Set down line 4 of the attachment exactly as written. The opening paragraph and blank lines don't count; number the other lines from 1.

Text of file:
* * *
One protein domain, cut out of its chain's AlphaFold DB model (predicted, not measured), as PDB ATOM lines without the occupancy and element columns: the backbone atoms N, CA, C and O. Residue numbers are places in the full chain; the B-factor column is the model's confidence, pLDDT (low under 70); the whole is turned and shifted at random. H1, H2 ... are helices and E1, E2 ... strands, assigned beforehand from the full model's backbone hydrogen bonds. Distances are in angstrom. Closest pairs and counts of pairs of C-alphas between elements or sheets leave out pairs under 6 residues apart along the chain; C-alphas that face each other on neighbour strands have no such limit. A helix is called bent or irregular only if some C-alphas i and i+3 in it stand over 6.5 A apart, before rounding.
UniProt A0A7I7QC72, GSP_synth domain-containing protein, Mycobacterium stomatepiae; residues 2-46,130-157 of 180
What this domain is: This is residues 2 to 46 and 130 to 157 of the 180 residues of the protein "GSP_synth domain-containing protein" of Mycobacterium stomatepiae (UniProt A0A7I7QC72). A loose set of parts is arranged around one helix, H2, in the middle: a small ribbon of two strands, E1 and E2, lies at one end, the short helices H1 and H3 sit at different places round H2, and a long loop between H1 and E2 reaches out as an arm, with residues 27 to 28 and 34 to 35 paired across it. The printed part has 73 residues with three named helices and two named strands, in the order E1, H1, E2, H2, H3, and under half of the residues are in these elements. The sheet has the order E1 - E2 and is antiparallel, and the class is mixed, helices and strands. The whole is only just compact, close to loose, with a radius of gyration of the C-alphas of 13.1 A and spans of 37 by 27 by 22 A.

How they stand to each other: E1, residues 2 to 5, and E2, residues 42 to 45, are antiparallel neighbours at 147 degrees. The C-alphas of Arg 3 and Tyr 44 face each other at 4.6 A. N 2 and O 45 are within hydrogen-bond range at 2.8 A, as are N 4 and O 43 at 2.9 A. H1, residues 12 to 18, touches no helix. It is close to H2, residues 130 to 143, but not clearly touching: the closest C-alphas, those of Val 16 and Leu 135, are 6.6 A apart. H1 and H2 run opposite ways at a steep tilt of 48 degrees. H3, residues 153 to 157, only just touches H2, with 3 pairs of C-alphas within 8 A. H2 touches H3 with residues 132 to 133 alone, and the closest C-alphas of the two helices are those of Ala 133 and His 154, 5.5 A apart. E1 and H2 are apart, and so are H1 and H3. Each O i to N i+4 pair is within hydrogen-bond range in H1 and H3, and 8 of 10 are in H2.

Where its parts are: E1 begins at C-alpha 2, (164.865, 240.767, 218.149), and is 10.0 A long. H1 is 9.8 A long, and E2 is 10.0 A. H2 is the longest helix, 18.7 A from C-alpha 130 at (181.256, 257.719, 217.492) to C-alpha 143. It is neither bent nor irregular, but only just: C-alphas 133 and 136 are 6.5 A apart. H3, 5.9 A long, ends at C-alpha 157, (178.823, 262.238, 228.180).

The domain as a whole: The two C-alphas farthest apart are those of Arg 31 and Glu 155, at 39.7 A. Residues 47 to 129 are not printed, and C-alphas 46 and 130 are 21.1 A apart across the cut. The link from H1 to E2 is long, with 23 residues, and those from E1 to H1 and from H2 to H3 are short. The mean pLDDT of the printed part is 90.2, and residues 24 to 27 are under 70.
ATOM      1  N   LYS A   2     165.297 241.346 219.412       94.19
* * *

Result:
Where its parts are: E1 begins at C-alpha 2, (164.865, 240.767, 218.149), and is 10.0 A long. H1 is 9.8 A long, and E2 is 10.0 A. H2 is the longest helix, 18.7 A from C-alpha 130 at (181.256, 257.719, 217.492) to C-alpha 143. It is neither bent nor irregular, but only just: C-alphas 133 and 136 are 6.5 A apart. H3, 5.9 A long, ends at C-alpha 157, (178.823, 262.238, 228.180).